Las Vegas’ Historic El Cortez Hotel & Casino Renovates Original 47 Rooms

USA, Las Vegas, Nevada. October 25, 2022

Opened in 1941, the iconic El Cortez Hotel & Casino has maintained its vintage charm with original hotel rooms located above the casino floor, only accessible by a wooden staircase. Today, the Downtown Las Vegas landmark—and the only casino listed on the National Register of Historic Places—announces the completed renovation of these 47 rooms, dubbed the Original 47. The final piece of the hotel's $28 million property renovation that began in 2020, this $3 million refresh elevates the guest experience with modern conveniences while still preserving the vintage appeal that visitors have come to expect from the city's longest continuously running hotel and casino.

"We're proud of our history at El Cortez Hotel & Casino," says Adam Wiesberg, general manager. "With this renovation, we've elevated the Original 47 rooms to meet the needs of today's modern traveler while keeping the timeless, vintage charm our guests expect and appreciate."

El Cortez is also launching a Vegas History Hallway onsite, letting visitors take a step back in time. In partnership with the Mob Museum, the hallway will feature authentic images and information plaques, giving guests another glimpse into the history of Las Vegas, El Cortez and those who helped shape it.


El Cortez was once famously owned by notorious mobsters Bugsy Siegel, Meyer Lansky, Gus Greenbaum and Moe Sedway, and still features the same façade it had in 1952, retaining much of its Spanish Colonial Revival-style architecture and keeping the spirit of classic Vegas alive. The Original 47 rooms were originally used for boarding and meeting rooms, and these iconic rooms now serve as a step back in time to Vegas' vintage glamour days. Stylized after Havana, Cuba, as a nod to the Mob's first major venture into gambling before buying El Cortez, the rooms feature seafoam green walls with green fawn wallpaper and brass bedframes that seamlessly match their surroundings while offering modern comfort. Blue tufted pillows and mid-century couches are paired with marble and brass accent furniture to round out the space that transports guests back to the thriving times of the 1940s, when the Mob ruled the Las Vegas Strip.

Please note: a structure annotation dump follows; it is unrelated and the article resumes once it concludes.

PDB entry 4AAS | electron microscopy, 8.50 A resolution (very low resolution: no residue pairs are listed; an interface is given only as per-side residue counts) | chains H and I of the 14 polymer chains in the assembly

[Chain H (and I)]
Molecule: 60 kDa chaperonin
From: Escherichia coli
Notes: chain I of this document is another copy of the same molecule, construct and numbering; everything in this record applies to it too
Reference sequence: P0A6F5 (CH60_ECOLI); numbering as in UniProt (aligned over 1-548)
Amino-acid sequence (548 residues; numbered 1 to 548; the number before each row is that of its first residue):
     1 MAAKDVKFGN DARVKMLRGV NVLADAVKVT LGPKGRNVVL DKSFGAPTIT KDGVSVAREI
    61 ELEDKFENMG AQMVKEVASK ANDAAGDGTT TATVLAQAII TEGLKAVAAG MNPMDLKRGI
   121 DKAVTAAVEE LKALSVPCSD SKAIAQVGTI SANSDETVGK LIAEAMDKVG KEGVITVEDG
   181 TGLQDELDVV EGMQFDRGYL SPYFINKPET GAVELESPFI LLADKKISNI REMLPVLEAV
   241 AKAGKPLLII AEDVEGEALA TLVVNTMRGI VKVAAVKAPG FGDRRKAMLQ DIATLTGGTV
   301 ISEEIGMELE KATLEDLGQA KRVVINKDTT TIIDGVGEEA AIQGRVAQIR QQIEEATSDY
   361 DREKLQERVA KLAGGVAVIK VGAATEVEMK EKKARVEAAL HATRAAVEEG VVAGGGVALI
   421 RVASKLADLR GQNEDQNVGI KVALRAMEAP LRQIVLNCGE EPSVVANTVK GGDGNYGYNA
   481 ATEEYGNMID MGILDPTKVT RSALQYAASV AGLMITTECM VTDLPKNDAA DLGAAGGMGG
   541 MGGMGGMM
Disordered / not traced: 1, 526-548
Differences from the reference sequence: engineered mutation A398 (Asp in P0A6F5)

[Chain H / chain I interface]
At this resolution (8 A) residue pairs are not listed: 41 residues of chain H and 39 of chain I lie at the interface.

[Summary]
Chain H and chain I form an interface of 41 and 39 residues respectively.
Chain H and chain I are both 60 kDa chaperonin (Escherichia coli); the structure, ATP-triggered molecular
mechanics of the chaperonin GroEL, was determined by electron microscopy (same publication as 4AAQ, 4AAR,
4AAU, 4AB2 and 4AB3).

With over 364 rooms designed to give vintage glamour, contemporary luxury or a boutique experience, El Cortez offers extensive accommodations for every style and budget from its Tower Premium Rooms to the Cabana Suites. Hotel guests can enjoy access to the fitness center and a complimentary El Cortez funbook with discounts and savings to use throughout the hotel and casino.

Those looking for a more over-the-top stay are in for a treat with the Jackie Gaughan Suite. Named after the casino legend and longtime El Cortez owner, the penthouse suite features luxurious, ‘80s-style features like an iconic pink-and-gold interior and golden swan faucets. The 2,700-square-foot space includes a dining room with a white marble table, full kitchen and wet bar area, two master bedrooms and bathrooms, a "romper" room filled with shag pillows, four balconies and original hand-carved wooden doors with brass handles molded into Gaughan's initials.

Business Contact:

Subscribe to our newsletter
for more Hotel Newswire articles

Related News

Choose a Social Network!

The social network you are looking for is not available.

Coming up in December 2022...

Hotel Law: Legal Consequences

The pandemic provoked more than a global health crisis. It also disrupted world economies, financial markets and social systems on a massive scale. Naturally, there are legal consequences associated with this kind of severe business disruption and the issues will be litigated for years to come. In the hotel industry, there are several issues that are currently germane. One issue pertains to the legal obligations hotels have to re-hire employees who were laid off due to the pandemic. Lawsuits have been filed by former employees who claim that certain promises were made to them when they were furloughed, and they are suing hotels for breach of implied contract. Another major issue involves hotels suing their insurance companies for failing to cover their business losses due to the pandemic. Still other hotels have brought lawsuits against local governments for the strict restrictions that were placed on their businesses, chiefly restaurants and bars. These are just a few of the legal issues that will be addressed in the December issue of the Hotel Business Review.